How to be a good sport when it comes to your kid's sport
Organized sports for youth should be challenging but, at the same time, fun. Children should have a love of the game and look forward to actively participating – whether they’re social players or promising athletes. Ultimately the goal is for young players to feel good about themselves and have a healthy attitude towards sports.
But for many parents, the goal behind youth sports has taken on a different, darker turn. On the sidelines parents are pacing, stiffening at every kick, slap of the hockey stick or thwarted goal, shouting at the coach, the referee and their kids, and exchanging expletives with parents of players on the opposing team.
When did kids’ sports become parents’ sports? And what is it doing to young players?
For many young athletes, the result is that they lose their love for the game – the dropout rate peaks in early adolescence in all competitive sports. Over the long term, they may have an unhealthy attitude towards winning and losing, they may not know how to deal with difficult life situations, and they may suffer from low self-esteem or become adult bullies.
In the past few years, youth sports leagues have taken steps to halt parents’ antics and aggressive coaching with rink-side bans and zero-tolerance policies. Some even require parents to take an online “Respect in Sport” course, or to sign good-behaviour contracts.
Tips for being a winning parent at your kid’s game
Parents who create problems for their children in sports seldom set out to do it intentionally, yet it can happen. Here are some tips for being a good sport at your child’s game:
1. Encourage your child to compete against him/herself - Winning in sports is about doing your best, regardless of the outcome against one’s opponent. Children should be encouraged to compete against their own potential. When a child has this focus and plays to better him or herself, rather than playing to beat someone else, that child will have more fun and therefore perform better.
2. Don't define success and failure as “winning and losing” – Even when a child performs to his or her potential, the team could be defeated. Rather than focusing on the outcome, help your child feel like a winner by pointing out the positives.
3. Don’t coach your child – Leave the coaching to your child’s coach. The last thing your child needs and wants to hear from you after a disappointing performance or loss is what he or she did wrong. Your role is to be a supportive fan, and coaching your child interferes with that important position.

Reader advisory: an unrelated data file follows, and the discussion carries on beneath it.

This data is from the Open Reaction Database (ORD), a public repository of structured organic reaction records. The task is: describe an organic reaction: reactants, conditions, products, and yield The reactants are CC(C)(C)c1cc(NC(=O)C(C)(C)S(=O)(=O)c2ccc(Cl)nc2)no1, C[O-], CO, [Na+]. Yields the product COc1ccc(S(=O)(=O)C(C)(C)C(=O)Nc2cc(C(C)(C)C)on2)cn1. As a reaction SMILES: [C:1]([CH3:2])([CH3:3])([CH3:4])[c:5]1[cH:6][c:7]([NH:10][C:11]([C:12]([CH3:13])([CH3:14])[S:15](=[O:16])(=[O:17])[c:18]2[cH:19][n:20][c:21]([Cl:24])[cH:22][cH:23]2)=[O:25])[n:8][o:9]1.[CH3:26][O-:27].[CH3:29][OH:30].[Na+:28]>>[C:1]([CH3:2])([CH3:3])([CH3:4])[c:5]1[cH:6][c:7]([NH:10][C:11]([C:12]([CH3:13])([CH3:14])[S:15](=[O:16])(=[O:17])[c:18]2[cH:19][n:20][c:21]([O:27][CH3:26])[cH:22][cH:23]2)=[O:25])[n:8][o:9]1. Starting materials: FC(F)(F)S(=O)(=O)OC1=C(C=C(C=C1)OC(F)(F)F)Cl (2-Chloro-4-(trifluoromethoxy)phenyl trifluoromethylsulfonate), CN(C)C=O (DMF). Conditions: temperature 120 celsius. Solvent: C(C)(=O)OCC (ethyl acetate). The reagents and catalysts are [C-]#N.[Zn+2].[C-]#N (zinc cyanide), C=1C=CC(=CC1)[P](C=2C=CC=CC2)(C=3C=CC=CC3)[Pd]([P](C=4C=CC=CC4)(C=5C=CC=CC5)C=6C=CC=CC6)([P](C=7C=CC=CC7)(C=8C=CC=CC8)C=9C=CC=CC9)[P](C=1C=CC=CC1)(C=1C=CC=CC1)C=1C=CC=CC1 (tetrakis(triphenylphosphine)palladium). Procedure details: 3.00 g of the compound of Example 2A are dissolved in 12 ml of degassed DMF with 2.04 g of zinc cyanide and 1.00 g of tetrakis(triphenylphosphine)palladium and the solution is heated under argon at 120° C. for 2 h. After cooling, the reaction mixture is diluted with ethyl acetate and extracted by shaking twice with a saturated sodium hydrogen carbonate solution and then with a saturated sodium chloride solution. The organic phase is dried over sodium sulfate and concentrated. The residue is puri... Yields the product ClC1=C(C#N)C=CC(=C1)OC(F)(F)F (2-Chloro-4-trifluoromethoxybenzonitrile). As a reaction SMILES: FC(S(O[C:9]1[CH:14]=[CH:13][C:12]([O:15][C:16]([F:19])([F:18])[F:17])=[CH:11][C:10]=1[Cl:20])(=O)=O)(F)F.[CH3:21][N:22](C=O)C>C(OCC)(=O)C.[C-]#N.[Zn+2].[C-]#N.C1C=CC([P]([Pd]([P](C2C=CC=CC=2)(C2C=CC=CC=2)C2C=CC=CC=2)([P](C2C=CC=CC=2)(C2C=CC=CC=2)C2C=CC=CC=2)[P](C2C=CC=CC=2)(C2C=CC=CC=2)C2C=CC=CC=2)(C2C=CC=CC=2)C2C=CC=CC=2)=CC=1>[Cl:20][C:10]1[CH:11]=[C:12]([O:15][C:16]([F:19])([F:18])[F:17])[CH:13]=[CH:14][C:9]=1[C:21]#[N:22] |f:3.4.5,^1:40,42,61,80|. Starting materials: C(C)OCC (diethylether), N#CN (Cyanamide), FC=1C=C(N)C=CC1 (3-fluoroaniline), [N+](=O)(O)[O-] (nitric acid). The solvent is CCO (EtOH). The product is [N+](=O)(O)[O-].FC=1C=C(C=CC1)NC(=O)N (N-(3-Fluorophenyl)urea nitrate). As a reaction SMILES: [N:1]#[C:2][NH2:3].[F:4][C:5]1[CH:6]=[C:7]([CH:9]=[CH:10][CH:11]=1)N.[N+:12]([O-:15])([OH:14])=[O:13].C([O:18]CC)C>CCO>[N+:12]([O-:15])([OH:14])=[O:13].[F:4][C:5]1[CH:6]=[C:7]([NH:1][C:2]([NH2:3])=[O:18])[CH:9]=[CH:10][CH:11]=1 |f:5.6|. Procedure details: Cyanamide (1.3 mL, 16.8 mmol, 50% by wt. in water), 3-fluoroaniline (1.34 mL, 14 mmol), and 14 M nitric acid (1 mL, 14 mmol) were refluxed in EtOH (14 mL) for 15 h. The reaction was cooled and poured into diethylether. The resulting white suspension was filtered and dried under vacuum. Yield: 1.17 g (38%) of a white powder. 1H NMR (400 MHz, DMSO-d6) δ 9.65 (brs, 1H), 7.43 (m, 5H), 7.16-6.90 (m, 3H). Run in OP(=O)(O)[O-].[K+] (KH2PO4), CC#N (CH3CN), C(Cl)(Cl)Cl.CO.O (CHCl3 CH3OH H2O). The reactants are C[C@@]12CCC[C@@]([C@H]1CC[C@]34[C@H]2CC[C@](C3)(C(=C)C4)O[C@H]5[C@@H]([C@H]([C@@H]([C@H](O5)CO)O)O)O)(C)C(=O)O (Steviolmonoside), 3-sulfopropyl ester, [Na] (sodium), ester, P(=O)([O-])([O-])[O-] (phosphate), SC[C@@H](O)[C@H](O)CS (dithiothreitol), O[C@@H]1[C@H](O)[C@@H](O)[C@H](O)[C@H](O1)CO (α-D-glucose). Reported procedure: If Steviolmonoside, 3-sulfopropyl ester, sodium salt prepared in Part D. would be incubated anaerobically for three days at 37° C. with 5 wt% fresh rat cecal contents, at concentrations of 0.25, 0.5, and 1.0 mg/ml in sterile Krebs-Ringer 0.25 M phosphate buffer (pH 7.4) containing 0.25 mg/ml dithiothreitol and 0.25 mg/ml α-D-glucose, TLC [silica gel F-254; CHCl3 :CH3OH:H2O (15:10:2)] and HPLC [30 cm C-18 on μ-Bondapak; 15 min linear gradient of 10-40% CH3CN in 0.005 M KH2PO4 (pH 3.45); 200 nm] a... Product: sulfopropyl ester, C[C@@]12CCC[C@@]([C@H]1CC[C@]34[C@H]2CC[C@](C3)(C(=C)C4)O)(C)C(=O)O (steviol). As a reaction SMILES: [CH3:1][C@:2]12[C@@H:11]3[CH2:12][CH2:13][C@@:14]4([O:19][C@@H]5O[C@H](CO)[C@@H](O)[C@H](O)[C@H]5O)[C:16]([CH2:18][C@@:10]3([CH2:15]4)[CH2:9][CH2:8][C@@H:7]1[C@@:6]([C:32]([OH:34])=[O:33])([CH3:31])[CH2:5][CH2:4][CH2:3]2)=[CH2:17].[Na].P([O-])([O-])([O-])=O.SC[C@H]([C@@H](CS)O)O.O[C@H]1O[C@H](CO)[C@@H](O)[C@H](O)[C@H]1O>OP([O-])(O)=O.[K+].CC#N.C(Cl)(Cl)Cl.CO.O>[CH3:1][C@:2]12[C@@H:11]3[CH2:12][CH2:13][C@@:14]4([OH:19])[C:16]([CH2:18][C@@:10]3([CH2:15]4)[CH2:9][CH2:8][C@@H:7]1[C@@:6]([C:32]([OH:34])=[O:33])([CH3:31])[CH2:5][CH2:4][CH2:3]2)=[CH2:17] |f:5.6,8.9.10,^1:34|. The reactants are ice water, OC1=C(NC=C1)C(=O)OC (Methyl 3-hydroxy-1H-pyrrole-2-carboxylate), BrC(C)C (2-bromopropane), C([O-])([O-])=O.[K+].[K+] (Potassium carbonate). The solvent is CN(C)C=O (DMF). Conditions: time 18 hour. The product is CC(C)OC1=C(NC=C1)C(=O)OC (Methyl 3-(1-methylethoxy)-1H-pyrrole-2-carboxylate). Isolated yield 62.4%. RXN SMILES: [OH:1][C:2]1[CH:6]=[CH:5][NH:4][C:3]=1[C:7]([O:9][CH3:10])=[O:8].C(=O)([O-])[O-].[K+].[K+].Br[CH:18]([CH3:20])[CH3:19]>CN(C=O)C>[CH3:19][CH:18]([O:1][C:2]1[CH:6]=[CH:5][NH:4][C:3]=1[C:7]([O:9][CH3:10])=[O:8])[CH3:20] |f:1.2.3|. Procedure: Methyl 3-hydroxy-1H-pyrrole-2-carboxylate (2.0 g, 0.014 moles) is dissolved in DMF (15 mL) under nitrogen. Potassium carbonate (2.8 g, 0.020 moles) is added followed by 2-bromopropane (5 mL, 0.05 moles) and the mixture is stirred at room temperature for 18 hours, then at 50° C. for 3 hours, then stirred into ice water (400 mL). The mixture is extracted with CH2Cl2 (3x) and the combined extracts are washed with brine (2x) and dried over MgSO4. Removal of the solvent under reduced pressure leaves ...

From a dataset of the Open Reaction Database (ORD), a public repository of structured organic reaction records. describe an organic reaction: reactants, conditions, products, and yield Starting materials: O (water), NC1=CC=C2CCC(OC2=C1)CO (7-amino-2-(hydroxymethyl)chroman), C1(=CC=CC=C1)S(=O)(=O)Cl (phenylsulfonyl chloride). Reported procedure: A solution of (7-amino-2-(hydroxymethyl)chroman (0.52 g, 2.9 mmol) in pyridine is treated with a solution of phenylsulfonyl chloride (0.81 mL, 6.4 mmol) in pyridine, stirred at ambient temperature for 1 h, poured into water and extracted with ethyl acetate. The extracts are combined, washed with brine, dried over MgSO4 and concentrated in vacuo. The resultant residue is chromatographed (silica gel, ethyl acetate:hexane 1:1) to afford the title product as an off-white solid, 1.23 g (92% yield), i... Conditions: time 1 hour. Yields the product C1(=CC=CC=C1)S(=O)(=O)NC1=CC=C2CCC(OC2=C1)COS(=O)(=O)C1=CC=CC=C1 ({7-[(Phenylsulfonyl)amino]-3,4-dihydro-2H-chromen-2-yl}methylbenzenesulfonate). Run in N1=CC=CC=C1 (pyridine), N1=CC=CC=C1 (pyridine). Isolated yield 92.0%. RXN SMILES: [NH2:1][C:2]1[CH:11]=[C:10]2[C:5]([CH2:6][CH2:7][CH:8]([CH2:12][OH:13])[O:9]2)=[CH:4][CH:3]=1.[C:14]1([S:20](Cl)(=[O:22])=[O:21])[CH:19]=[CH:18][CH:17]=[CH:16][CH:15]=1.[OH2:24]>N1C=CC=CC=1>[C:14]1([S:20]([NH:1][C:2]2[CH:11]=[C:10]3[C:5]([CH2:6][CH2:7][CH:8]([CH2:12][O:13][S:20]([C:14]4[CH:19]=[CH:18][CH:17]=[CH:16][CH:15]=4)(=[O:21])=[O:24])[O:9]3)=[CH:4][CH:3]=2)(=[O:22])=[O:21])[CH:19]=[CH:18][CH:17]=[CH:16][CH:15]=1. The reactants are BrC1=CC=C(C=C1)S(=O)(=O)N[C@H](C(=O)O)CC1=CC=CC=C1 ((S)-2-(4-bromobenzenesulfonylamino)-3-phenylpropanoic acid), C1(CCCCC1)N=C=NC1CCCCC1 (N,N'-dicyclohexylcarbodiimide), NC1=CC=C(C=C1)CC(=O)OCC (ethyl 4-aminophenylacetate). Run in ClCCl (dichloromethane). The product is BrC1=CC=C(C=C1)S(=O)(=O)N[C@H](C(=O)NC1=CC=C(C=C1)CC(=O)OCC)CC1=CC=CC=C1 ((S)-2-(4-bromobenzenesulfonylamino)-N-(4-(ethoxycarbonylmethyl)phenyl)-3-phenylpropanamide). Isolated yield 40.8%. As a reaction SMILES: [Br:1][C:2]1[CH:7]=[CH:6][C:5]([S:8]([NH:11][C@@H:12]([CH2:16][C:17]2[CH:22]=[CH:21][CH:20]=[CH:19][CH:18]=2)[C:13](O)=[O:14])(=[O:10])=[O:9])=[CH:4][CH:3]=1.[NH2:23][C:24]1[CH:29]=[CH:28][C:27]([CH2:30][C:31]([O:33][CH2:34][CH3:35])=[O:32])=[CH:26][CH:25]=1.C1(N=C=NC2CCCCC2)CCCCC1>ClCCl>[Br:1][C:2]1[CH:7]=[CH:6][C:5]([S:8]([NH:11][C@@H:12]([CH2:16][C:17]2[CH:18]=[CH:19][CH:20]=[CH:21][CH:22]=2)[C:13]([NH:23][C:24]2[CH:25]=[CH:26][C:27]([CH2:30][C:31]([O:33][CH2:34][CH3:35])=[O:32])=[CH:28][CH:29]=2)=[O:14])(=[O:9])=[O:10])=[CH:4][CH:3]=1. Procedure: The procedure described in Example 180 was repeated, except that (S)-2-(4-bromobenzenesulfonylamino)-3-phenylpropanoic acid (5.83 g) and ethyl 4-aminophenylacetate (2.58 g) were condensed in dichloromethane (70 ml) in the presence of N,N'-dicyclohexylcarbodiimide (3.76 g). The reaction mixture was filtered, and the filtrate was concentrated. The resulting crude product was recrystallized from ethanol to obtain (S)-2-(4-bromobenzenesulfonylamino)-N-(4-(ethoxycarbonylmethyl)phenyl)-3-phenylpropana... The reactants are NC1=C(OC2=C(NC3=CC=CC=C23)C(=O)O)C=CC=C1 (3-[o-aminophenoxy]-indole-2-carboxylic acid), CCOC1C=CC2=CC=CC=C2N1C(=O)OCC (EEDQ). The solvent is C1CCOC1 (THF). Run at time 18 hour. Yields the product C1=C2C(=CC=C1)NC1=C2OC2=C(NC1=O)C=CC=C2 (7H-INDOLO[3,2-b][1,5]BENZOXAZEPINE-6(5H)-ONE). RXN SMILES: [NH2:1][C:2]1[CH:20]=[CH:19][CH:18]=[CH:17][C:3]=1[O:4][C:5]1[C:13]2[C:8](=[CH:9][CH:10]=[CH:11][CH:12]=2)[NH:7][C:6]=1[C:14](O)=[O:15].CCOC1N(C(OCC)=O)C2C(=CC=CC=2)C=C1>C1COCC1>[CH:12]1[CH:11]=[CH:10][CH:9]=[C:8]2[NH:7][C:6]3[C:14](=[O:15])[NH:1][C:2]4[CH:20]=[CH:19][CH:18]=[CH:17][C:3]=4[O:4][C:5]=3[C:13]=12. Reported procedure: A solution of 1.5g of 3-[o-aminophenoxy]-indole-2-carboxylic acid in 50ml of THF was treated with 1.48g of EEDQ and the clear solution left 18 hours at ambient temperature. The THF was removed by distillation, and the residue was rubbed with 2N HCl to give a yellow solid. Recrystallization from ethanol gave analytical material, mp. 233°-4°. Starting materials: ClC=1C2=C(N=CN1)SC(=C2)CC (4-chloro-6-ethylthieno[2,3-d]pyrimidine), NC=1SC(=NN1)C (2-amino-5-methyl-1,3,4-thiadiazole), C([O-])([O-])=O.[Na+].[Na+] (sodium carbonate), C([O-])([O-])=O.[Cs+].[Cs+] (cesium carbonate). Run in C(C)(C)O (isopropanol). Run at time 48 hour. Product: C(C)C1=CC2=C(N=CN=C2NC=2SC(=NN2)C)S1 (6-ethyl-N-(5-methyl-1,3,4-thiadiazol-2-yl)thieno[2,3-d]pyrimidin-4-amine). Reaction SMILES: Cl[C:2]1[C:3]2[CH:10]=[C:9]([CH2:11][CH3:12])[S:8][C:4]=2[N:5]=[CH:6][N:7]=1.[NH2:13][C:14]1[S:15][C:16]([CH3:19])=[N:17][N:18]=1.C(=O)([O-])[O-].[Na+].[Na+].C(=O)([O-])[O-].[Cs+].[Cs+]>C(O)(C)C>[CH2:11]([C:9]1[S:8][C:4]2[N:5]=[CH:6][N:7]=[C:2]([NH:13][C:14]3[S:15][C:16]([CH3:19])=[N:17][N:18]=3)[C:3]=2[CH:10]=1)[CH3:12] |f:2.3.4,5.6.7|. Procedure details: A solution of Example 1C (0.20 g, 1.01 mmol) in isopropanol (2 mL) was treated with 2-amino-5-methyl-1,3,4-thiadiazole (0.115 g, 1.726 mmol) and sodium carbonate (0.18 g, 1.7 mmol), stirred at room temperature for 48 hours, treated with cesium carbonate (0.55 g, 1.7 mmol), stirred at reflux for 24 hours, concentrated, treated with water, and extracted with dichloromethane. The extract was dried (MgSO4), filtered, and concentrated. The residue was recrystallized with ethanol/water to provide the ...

4. Help make the sport fun - When a child stops having fun and dreads practice or play, that child will lose interest in the game, and will inevitably quit, losing out on all the benefits that can be derived from organized sport.
5. Don’t induce guilt - Parents can spend thousands of dollars and countless hours on youth sport participation. Remember that this is your choice. Remind your child you enjoy watching him or her play, and that there are no strings attached. Children should appreciate when opportunities are provided to them, but they should not be made to feel guilty about them.
6. Avoid living vicariously through your children - Parents sometimes push their children to make up for their own past frustrations and limitations. They want to feel successful through the success of their offspring. This can become a tremendous burden to a young player.
7. Teach the gift of failure - Failure is a stepping stone to success. The most successful people in and out of sports take risks, fail frequently, and use their failures in a positive way. Fear of failure causes one to be tentative and inactive. Teach your child how to view setbacks and mistakes positively and he or she will have the key to a lifetime of success.
8. Change your focus – Medals, trophies and contracts are nice, but they shouldn’t become your main focus. Be supportive but stay rational. High expectations on your child become a burden or a distraction.
If you’re an over-enthusiastic parent when it comes to your child in sport – it’s time to check yourself and recalibrate your behaviour on the sidelines. A positive sports experience for your child will serve as a model for your child to follow as he or she approaches other challenges and obstacles throughout life.
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